Wheels Up yesterday said it had appointed Thomas W. Bergeson as its chief operating officer with Jason Horowitz, the current COO moving into a new role as the chief business officer.
Most recently, the group had tapped former JetSuite and Flexjet executive Stephanie Chung as chief growth officer to expand its reach into diverse markets. It also launched a whole aircraft sales group last month, bringing onboard executives from QS Partners and Jetcraft, two leaders in that segment.
During the past year-and-a-half it has expanded from selling memberships to owning three of the nine largest Part 135 operators – Gama Aviation Signature, Delta Private Jets and TMC Jets. It also acquired B2B technology platform Avianis.
According to the press release, “Bergeson will provide leadership across the operations as Wheels Up continues to integrate its recent acquisitions.”
“General Bergeson and Jason Horowitz are fulfilling two dynamic roles at Wheels Up that will be integral to our continued growth,” said Kenny Dichter, the company’s founder and CEO in the announcement.
He added, “I’m honored that General Bergeson is joining our team bringing his impressive record of leadership and service, and Jason’s experience as a leader within our organization makes him the ideal person for the new CBO role to drive stakeholder value.”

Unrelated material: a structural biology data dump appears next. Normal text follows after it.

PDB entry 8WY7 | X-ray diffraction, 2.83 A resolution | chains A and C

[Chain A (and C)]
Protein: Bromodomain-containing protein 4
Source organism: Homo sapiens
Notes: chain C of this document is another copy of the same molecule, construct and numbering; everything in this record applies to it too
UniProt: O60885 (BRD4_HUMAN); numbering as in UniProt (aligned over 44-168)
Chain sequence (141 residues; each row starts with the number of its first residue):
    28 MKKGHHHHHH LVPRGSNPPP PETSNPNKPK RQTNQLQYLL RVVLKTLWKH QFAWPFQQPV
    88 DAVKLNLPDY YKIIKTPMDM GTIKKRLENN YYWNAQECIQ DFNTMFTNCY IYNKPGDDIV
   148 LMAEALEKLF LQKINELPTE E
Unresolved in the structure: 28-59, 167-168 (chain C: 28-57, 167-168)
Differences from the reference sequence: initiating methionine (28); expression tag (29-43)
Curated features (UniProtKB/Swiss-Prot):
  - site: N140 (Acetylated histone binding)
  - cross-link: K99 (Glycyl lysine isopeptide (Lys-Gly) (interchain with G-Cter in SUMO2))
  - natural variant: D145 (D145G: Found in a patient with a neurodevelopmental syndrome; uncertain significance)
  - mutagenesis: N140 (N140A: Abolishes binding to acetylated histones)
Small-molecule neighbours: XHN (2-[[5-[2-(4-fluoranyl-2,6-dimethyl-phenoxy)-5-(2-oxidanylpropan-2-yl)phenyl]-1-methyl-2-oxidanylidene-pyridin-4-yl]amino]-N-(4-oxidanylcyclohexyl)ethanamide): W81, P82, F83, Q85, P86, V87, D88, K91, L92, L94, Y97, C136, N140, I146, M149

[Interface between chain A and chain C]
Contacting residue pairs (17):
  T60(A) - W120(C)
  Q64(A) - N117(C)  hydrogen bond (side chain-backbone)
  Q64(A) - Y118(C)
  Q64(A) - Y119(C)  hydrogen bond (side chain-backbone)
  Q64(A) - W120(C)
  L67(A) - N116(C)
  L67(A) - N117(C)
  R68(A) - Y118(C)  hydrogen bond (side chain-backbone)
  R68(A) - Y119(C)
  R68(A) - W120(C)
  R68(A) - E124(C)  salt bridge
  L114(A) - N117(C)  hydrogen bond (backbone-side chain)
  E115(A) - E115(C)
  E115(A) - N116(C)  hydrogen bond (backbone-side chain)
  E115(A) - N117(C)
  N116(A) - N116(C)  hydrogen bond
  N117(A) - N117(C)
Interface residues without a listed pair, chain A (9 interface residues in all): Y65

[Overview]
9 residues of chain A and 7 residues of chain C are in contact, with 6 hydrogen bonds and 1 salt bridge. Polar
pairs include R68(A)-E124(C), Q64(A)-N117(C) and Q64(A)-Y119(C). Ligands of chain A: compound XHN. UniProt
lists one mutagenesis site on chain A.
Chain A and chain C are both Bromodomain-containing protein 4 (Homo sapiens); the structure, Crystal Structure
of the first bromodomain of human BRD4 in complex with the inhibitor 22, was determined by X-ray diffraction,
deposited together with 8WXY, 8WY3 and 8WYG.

Bergeson served in the US Air Force for 35 years. His experience in aviation and management spans the globe and includes more than 3,500 hours flown in various aircrafts as a fighter pilot. Most recently, he served as Deputy Commander, U.S. Central Command where he oversaw military security cooperation and combat operations within the Arabian Peninsula, Northern Red Sea, Arabian Gulf, and Central and Southern Asian States. He has commanded numerous organizations at every level and his honors include the Defense Distinguished Service Medal, Bronze Star Medal and Defense Superior Service Medal, among many others.
In his new role, Horowitz will with Dichter and chief financial officer Eric Jacobs on strategic opportunities, M&A, and capital markets to maximize the value of Wheels Up, the company said.
As measured by Part 135 and 91K flight hours, Wheels Up is now second behind NetJets. It holds 7.5% market share for Part 135/91K flying and 3.6% of the total market, including Part 91 activity. NetJets controls 21.4% of the Part 135/91K market and 10.2% of the total market.
Prior to its dealmaking spree, Wheels Up was estimated to be approaching $400 million in annual sales through its various membership offerings.